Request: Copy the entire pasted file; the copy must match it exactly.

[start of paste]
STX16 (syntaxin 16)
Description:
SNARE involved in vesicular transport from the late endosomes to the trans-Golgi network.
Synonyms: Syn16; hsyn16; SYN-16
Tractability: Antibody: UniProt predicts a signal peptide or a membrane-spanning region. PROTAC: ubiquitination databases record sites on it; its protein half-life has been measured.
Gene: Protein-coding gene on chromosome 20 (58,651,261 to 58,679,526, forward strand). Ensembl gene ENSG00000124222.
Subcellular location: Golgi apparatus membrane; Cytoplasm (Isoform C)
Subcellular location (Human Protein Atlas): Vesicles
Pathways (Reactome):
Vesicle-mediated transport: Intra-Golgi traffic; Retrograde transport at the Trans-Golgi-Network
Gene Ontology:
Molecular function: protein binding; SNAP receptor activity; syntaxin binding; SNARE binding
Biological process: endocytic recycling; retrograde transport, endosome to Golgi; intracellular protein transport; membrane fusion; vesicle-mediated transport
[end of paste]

STX16 (syntaxin 16)
Description:
SNARE involved in vesicular transport from the late endosomes to the trans-Golgi network.
Synonyms: Syn16; hsyn16; SYN-16
Tractability: Antibody: UniProt predicts a signal peptide or a membrane-spanning region. PROTAC: ubiquitination databases record sites on it; its protein half-life has been measured.
Gene: Protein-coding gene on chromosome 20 (58,651,261 to 58,679,526, forward strand). Ensembl gene ENSG00000124222.
Subcellular location: Golgi apparatus membrane; Cytoplasm (Isoform C)
Subcellular location (Human Protein Atlas): Vesicles
Pathways (Reactome):
Vesicle-mediated transport: Intra-Golgi traffic; Retrograde transport at the Trans-Golgi-Network
Gene Ontology:
Molecular function: protein binding; SNAP receptor activity; syntaxin binding; SNARE binding
Biological process: endocytic recycling; retrograde transport, endosome to Golgi; intracellular protein transport; membrane fusion; vesicle-mediated transport